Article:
Philistine Ayad

Al-Urdonia

Fifth grade is terrifying for anyone beginning anew in a different school—let alone one who was still coming to grips with the culture shocks of a country that was somehow inherently familiar all-the-while completely new. Not only was I in a new school, in a new country, but missed my mother, and family back in America. My mother was still back in the states. She hadn’t gotten her citizenship by then, and had been refused a re-entry visa into the “State of Israel.”

I had gone to Palestine to bury my grandmother in the family plot. It was then decided my cousins, my brother and I would live in Palestine so that we would learn to speak our language, as well as embracing our heritage and culture. At first it seemed like a death sentence.

The children (including myself) were horrified. What about our friends? What about our family? What about our Nintendo?

I couldn’t believe the bad luck I was blessed with. It only got worse.

My aunt wanted to put all of the children in the Arabic public schools. Yea… that wasn’t going to work. I would have had to start school all over again! It was bad enough being the tallest first grader my first time around!

The Blad Crew (which roughly translates into Home-country Crew) had now been formed. My cousins, my brother, and I were united. We took the stance, “Hell no!”

Eventually, my aunt gave in to our screams, and sobbing.

We were enrolled in Al-Urdonia. This was an American Private school in Al-Berea, a city right out of Ramallah, and only twenty minutes away.

I wore a frilly dress with white panty-hose and tied my hair up with a ribbon to match—wanting to make a good impression and make new friends right away. I almost cried when I saw a run form in the nylon during third period—it snagged onto my desk somehow. Everyone else worse casual attire, even my cousin Janeen—and she lived with me. My Aunt, Janeen’s mother, was the one who convinced me into wearing that frilly abomination. Therefore, we (my cousin and I) were supposed to be in the same clichéd boat her mother had forced me into: utter embarrassment.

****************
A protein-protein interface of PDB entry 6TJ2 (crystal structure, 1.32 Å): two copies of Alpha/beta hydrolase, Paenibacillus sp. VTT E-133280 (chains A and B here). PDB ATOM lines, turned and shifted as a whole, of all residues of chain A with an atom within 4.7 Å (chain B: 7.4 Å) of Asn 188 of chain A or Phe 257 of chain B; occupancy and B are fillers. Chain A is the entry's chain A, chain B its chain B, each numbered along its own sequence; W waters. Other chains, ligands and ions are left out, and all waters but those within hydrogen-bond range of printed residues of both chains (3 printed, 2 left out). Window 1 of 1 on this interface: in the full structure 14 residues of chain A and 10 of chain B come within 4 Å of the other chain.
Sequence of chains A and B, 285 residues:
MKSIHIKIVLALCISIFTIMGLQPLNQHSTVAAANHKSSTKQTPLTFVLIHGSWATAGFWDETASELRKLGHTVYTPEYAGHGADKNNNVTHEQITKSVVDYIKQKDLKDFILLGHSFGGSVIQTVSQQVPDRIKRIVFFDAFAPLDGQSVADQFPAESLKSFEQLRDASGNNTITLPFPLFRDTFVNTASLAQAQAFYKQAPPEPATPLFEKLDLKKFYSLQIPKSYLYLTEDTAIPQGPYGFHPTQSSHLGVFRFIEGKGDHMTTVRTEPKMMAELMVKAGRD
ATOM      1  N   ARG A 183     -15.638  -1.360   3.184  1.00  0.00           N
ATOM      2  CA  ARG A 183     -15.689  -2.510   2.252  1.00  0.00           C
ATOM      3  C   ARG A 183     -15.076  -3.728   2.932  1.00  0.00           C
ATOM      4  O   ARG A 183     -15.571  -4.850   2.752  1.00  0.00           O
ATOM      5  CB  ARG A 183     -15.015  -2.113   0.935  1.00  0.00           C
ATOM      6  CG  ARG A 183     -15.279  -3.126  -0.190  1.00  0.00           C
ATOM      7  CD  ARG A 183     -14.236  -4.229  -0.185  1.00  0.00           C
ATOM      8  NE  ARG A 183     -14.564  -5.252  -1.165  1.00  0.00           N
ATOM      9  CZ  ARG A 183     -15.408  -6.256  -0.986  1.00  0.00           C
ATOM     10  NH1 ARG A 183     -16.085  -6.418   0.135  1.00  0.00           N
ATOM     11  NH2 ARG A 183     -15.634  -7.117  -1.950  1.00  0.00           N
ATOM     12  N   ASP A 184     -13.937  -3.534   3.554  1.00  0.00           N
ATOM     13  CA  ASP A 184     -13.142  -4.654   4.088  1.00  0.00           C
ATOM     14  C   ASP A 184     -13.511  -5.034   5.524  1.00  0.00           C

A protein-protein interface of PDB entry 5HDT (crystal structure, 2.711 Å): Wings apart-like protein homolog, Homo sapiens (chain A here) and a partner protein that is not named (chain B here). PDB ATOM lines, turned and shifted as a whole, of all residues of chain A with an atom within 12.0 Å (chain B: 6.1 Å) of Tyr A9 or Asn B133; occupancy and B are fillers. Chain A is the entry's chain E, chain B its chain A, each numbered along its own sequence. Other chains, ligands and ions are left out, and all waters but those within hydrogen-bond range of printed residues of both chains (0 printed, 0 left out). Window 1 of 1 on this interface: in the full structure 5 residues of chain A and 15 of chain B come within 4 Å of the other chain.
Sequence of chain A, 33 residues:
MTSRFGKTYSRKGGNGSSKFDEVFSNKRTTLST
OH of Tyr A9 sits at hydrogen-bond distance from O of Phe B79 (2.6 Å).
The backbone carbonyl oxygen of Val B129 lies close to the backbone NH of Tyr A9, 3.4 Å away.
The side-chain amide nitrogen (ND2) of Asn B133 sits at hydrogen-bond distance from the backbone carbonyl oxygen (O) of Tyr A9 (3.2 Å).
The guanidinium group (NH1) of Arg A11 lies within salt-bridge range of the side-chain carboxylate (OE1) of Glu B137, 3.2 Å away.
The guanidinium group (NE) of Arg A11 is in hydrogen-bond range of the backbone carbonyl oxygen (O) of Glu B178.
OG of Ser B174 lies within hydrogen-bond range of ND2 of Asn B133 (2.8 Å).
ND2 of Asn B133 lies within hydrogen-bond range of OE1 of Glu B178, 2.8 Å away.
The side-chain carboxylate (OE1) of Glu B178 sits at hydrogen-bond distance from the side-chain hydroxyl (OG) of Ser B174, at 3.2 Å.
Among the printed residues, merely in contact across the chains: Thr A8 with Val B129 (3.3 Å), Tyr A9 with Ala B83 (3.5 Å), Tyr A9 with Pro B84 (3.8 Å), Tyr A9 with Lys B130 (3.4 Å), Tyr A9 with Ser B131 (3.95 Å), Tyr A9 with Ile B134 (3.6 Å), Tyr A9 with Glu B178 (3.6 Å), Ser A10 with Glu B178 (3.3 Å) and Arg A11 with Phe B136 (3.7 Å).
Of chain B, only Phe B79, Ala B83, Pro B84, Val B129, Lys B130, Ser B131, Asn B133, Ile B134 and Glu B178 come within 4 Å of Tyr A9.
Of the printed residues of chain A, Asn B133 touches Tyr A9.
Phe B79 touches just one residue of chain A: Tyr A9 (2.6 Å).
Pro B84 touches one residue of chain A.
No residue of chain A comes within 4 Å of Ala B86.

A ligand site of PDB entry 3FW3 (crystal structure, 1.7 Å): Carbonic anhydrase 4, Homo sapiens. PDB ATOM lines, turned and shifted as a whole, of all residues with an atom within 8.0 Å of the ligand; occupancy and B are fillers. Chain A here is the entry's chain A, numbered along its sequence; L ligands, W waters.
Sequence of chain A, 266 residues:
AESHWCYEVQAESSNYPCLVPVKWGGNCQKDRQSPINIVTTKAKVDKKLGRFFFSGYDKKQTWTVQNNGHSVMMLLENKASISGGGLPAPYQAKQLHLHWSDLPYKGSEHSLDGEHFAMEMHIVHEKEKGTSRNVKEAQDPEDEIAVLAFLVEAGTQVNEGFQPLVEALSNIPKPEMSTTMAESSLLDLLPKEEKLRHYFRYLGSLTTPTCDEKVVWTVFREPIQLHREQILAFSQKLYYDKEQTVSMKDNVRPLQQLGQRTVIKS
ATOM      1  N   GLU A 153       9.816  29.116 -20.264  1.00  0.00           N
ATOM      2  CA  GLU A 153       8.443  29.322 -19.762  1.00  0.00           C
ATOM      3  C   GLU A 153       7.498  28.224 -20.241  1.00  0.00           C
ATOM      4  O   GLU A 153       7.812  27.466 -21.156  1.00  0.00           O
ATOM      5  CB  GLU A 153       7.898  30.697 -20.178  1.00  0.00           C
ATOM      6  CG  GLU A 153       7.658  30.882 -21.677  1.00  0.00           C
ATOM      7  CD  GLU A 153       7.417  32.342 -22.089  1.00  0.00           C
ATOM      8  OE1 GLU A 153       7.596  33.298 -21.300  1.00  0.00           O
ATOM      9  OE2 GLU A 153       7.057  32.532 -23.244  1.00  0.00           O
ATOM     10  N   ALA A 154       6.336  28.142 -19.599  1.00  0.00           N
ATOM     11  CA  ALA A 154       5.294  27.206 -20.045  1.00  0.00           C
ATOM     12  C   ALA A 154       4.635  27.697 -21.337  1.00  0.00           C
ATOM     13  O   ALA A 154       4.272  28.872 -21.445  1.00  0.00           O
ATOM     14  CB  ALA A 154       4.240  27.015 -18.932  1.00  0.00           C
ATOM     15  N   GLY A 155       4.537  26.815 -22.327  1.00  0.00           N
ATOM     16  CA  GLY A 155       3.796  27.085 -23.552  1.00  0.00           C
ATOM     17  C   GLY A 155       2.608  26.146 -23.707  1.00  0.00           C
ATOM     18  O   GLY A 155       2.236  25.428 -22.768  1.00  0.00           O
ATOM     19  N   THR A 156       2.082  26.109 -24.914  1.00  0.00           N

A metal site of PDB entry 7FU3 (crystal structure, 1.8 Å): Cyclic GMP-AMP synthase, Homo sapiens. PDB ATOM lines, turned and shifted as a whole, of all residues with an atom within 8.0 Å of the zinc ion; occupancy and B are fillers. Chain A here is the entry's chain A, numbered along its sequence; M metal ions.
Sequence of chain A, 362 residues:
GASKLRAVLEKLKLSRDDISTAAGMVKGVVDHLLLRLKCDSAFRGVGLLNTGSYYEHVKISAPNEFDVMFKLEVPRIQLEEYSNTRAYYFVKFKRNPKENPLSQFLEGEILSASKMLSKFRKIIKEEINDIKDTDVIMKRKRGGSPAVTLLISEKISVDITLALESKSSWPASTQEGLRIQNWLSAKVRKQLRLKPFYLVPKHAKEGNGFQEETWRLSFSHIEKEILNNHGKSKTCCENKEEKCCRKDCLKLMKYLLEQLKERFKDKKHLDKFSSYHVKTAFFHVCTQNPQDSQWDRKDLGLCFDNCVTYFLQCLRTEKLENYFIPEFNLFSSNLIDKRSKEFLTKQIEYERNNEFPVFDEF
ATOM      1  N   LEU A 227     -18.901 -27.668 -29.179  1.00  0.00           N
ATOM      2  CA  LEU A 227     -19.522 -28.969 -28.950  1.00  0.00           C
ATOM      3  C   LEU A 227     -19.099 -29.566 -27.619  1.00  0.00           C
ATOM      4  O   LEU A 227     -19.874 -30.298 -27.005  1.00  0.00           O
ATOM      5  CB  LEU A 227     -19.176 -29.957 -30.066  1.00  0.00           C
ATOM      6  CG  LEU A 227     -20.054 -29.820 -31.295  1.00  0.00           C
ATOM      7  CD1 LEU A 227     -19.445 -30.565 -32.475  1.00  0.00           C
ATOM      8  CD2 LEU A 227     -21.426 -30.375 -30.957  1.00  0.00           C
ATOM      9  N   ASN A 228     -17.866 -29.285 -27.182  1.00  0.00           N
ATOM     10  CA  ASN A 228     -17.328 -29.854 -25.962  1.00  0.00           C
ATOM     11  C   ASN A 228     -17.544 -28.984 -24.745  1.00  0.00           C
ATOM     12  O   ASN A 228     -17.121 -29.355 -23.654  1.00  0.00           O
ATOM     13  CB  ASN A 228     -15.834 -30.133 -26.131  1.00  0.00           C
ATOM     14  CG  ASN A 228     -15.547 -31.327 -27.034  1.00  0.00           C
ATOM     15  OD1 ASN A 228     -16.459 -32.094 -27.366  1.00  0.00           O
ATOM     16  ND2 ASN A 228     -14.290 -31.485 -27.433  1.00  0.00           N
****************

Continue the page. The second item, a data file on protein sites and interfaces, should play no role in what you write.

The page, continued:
All of the girls in the class were friendly enough, even as they sized up the competition. The boys were boys, no matter which country you go to, they seem to remain the same at the core—the immaturity must be the curse of Adam eating that damn fruit first.

Recess couldn’t come sooner. It consisted of going out onto the basketball court and talking with the other nine girls in a class that was over-populated with boys. The lower court was the one of preference for the elementary students and underclassmen. The top court was a privilege for the upperclassmen—that was the way the hierarchy went, and I would imagine remains still. The graffiti upon the walls was pitifully dull—even my young, naïve eyes could see the lack of imagination. I remember thinking that it looked nothing like the beautiful colorful letters and pictures of The Fresh Prince of Bel-Air. This wall art—and I use the term art too liberally in this instance—consisted of classes boasting of their superiority in a pathetically inferior manner. Of course, I made my own mark upon that wall as well. I used a black Sharpie permanent marker and wrote: “Philly (a nickname from the fourth grade class a world away) Rulz.” It was as simple, and as stupid, as that. I wanted to fit in; conformity was high on my list of priorities.

I would continue to try to fit in during my three year stint at Al-Urdonia. I made friends, and lost friends during those years. Our juvenile dramas seemed so important at the time. I never really stood up for myself as I should have.